The groom wore a tux, the bride, an elegant dress, and the longtime couple sat in front of a crowd of about 30 people and speak their wedding vows Saturday afternoon at RiverStone Health Hospice Home.
Words so often taken for granted held a special poignancy. The Rev. Eric Johnson asked David Wiese, 77, and Carolyn Gabbard, 83, to each repeat after him that they would have and hold each other “from this day forward for better, for worse, for richer, for poorer, in sickness and in health, to love and to cherish, till death do us part.”
When Johnson announced that Wiese could kiss his bride, Wiese gladly complied as family and friends, hospice staff and patients clapped and cheered.
“I present to you Mr. and Mrs. David Wiese,” Johnson said, and Wiese flashed a big smile to all the guests seated in the lobby.
Then he wheeled his wife to a table that held a white cake decorated with red roses, stopping to chat with friends.
After a piece was cut, the two gently fed a mouthful of the cake to each other. Some of the guests filmed the moment or spoke to other family via video so they could also take part.
The couple, who live in Three Forks, came to Billings after Gabbard had a stroke on Jan. 3 and was flown to town. After her month-long hospital stay, she was transferred to hospice care two weeks ago.
Wiese and Gabbard met in 1984, when they both lived in Belgrade. They’ve been together ever since, spending the past 25 years in Three Forks.
Carolyn Gabbard is the mother of three sets of twins, plus one other child, and David Wiese has four children of his own. Before the ceremony, Wiese, his hand resting on her shoulder, said from the start, “I loved her looks, her kindness.”
“I should have done this 35 years ago, but it’s better late than never,” he said, smiling.
Gabbard, asked her reaction when Wiese popped the question, she said she was surprised.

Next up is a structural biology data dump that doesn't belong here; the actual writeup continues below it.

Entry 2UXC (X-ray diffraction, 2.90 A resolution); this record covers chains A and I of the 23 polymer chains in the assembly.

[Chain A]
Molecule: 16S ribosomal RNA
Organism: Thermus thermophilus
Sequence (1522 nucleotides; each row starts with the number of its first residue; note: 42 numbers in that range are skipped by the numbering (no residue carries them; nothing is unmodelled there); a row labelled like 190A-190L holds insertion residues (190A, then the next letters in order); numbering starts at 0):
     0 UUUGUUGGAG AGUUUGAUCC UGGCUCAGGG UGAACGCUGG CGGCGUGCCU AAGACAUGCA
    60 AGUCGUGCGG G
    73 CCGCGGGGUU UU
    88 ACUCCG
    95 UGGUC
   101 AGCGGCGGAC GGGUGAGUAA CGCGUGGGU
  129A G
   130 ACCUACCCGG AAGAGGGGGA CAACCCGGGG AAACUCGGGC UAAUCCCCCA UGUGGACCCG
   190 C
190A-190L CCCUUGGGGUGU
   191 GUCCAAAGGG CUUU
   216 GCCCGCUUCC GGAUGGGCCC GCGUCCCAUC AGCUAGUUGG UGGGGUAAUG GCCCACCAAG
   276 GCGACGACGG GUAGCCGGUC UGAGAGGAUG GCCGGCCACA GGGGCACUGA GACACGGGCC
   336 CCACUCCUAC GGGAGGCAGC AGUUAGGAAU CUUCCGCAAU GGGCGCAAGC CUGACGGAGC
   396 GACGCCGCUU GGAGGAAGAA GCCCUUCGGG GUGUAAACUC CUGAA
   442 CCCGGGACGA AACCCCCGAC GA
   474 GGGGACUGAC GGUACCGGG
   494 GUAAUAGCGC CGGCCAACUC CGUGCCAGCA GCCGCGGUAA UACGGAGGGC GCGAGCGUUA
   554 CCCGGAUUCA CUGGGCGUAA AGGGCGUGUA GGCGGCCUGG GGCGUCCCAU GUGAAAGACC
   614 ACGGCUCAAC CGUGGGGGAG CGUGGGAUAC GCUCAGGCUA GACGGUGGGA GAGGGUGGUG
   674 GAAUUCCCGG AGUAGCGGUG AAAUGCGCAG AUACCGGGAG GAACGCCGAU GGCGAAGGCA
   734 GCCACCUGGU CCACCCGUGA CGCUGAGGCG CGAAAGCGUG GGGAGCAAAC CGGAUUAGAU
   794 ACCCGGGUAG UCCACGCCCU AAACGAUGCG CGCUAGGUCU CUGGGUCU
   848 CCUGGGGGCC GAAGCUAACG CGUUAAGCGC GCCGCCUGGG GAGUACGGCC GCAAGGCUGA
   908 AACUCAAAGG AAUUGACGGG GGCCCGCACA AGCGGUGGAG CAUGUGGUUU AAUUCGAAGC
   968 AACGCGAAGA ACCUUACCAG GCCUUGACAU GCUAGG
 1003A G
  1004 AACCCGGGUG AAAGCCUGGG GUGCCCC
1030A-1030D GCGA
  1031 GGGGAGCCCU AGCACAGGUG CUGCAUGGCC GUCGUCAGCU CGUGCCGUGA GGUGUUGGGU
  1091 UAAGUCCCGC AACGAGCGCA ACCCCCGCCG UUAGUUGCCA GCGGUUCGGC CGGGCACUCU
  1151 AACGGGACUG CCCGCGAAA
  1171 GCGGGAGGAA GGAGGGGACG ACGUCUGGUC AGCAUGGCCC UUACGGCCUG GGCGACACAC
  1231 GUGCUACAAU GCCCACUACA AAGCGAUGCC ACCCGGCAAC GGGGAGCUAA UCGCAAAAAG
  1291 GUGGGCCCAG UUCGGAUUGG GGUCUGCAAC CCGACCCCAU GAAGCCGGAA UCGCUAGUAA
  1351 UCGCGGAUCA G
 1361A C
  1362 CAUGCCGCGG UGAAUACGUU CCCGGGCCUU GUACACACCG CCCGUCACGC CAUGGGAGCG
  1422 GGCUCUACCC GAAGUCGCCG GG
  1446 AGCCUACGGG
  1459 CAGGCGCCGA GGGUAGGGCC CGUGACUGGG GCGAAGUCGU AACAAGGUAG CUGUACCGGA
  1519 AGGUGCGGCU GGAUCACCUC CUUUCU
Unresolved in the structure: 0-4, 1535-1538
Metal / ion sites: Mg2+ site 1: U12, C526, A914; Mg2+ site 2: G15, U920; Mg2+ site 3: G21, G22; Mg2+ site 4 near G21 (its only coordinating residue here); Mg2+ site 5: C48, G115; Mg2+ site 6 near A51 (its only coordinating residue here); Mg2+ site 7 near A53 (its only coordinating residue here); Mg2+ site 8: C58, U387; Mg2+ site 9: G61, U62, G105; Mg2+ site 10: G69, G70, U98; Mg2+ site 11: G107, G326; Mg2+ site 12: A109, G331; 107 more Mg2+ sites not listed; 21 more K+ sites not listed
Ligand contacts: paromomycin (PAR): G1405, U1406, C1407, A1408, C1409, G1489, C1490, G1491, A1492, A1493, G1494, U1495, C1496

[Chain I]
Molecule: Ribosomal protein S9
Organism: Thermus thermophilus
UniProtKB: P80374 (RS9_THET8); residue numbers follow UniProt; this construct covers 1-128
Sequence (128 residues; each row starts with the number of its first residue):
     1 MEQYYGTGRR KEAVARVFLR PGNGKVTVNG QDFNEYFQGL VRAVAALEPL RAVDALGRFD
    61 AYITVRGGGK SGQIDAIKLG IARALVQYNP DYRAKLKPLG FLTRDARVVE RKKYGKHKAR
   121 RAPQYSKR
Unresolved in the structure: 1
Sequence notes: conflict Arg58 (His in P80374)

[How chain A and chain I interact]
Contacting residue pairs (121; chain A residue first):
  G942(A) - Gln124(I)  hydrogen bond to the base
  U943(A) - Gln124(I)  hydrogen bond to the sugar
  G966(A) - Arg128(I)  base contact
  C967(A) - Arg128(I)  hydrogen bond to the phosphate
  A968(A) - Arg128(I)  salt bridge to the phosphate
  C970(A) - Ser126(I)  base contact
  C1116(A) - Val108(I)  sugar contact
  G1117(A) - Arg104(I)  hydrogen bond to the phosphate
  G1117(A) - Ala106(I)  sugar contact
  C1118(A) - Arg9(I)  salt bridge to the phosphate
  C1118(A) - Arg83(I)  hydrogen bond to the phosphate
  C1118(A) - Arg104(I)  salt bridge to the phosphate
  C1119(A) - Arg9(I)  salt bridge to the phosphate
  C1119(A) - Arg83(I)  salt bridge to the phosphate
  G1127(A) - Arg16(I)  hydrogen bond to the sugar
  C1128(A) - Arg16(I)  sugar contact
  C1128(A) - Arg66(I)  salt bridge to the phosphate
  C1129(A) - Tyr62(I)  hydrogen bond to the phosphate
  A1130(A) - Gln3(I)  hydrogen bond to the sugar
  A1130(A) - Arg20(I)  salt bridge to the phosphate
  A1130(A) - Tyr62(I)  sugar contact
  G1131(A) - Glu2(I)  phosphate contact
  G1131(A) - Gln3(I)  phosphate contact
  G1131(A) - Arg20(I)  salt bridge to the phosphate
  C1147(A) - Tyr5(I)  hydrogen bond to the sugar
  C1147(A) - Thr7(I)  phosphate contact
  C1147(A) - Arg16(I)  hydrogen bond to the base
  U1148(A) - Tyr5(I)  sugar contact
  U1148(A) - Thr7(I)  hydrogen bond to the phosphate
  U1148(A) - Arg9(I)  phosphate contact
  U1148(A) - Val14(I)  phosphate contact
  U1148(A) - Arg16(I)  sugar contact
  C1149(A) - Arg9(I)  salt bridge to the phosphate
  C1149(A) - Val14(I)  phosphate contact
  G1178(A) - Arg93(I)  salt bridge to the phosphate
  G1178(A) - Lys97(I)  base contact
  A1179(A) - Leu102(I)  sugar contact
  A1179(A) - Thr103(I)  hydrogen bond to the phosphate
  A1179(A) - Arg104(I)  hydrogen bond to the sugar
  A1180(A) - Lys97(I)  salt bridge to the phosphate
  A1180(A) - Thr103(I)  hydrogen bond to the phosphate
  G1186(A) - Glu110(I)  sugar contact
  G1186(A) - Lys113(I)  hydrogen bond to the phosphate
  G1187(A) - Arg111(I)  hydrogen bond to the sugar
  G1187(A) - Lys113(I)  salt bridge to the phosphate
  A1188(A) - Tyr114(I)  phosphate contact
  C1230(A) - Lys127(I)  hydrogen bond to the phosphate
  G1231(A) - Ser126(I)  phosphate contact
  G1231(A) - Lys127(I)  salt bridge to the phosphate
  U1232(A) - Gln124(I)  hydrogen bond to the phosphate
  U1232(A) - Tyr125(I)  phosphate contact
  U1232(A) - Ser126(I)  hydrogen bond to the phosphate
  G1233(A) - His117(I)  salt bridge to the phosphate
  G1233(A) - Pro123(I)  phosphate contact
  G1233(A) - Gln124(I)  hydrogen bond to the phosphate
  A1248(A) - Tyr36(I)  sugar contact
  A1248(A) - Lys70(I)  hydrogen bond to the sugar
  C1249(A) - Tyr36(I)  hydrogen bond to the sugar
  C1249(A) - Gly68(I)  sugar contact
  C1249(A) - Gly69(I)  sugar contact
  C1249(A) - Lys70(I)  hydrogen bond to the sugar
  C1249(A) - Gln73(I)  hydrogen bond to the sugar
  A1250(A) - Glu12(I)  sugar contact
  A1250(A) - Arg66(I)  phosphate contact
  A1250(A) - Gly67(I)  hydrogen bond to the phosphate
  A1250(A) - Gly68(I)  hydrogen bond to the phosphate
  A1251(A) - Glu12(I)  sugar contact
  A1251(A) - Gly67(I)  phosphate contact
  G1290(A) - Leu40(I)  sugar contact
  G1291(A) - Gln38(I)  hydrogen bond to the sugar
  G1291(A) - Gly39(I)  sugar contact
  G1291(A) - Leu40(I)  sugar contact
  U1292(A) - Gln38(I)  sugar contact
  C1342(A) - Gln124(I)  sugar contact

“About time,” she quipped, and everybody listening laughed.
“She’s the best thing that ever happened to me, and she’s made me what I am today, and I thank her for that,” Wiese said. “I love her dearly.”
He said he loves waiting on her and bringing her coffee in the morning. Over the last three years as Gabbard experienced health issues, Wiese said it had been his pleasure to take care of her.
“And she took care of me when I had health problems years ago,” he said. “When I was working lots of hours, I wished the yard would be mowed and she’d have it mowed for me.”
On Wednesday, Wiese sat down with Gabbard and grew emotional as he asked her to forgive him for never having married her. That night, he approached Johnson to see if the chaplain would be willing to perform the ceremony.
Johnson’s immediate reaction was yes. It’s the first wedding he has done.
“I was honored to do it,” he said. “This is something I will certainly cherish my entire life.”
Wiese figured it would be a small affair, just he and Gabbard and a couple of witnesses.
But then the staff found out, said Monica Schaff, RN supervisor for the hospice. And they sprang into action.
“Louise, who is our nurse and resident cake baker decided she was going to make a cake, and it kind of spiraled into everything else,” she said.
The Montana Dress Co. donated the bride’s dress and Magic City Floral provided the flowers. The staff found a photographer, arranged for food for the reception and took Wiese out to get him fitted for his tuxedo.
They worked with Gabbard, to make sure the ceremony and reception would be everything she wanted. Events like weddings don’t typically happen at hospice, Schaff said.
“Usually we’re doing another kind of planning,” she said. “So everybody here is just elated that they can use all their talents to come together and bring the best day ever for this family.”
Lots of special touches were added. Rose petals were strewn on the carpet. “Just Married” sign with a red heart decorated a punch container.
All of the tables were decorated with metallic-colored tablecloths; the bride, whose hair had been styled by a staff member, wore a corsage.
Wiese was overwhelmed by the efforts of the staff to make it such a special day. At the end of the ceremony, still holding Gabbard’s hand, he stood up and addressed first his wife and then his guests.
“I'm sorry dear, and I love you dearly, and we had a lot of good years,” he said. “I wish we had as many more to go.”
Then he looked out to the others and said he couldn’t believe there were so many nice, loving people in the world.
“I hear stories about something like this happening,” Wiese said. “I never thought it would happen to me.”